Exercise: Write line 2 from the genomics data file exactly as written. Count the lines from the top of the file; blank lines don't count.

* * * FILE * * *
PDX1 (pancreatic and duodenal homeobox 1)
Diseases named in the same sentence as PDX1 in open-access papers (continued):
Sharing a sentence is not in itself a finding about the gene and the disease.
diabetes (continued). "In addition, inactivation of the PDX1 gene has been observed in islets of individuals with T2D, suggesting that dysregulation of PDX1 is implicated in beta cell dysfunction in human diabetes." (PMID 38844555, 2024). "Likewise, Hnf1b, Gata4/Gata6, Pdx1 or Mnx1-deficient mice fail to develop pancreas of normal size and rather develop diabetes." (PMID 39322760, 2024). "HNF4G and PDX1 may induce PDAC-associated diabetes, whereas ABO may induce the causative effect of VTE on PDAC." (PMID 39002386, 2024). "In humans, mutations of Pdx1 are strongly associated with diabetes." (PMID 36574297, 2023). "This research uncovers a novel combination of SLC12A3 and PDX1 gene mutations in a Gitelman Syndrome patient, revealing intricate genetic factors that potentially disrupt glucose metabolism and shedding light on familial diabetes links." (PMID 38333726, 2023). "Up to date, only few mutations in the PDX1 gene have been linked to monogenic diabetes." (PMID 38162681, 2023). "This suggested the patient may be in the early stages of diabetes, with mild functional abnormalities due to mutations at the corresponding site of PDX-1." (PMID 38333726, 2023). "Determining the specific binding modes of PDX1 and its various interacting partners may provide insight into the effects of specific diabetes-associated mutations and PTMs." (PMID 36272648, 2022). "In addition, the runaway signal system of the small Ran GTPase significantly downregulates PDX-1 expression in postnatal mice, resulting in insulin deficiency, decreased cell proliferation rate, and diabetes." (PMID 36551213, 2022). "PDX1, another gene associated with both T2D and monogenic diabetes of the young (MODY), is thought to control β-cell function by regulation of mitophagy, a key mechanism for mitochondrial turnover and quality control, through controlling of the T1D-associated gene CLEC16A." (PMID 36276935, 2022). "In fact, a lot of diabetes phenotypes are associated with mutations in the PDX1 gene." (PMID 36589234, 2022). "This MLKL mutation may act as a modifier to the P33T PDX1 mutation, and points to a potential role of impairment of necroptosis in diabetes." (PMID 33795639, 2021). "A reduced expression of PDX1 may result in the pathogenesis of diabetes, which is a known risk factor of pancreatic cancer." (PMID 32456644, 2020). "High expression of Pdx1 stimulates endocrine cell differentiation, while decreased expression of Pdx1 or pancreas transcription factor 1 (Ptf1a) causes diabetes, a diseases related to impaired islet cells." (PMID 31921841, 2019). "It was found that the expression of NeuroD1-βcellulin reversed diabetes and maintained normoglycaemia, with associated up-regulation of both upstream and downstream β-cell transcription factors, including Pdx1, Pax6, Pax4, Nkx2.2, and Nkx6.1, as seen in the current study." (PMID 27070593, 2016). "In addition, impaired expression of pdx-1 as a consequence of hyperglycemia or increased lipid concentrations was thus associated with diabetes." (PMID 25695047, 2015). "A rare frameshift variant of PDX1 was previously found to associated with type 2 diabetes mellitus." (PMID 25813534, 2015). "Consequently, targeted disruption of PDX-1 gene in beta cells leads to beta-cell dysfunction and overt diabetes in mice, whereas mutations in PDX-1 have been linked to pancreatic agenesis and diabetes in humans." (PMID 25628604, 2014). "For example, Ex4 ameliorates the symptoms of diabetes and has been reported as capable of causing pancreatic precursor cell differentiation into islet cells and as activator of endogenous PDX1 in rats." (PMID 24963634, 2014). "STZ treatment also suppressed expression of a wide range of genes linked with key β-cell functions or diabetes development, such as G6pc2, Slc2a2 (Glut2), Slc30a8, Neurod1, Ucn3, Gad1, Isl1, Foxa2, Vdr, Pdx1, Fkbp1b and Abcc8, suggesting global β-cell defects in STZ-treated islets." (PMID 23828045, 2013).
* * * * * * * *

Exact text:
Diseases named in the same sentence as PDX1 in open-access papers (continued):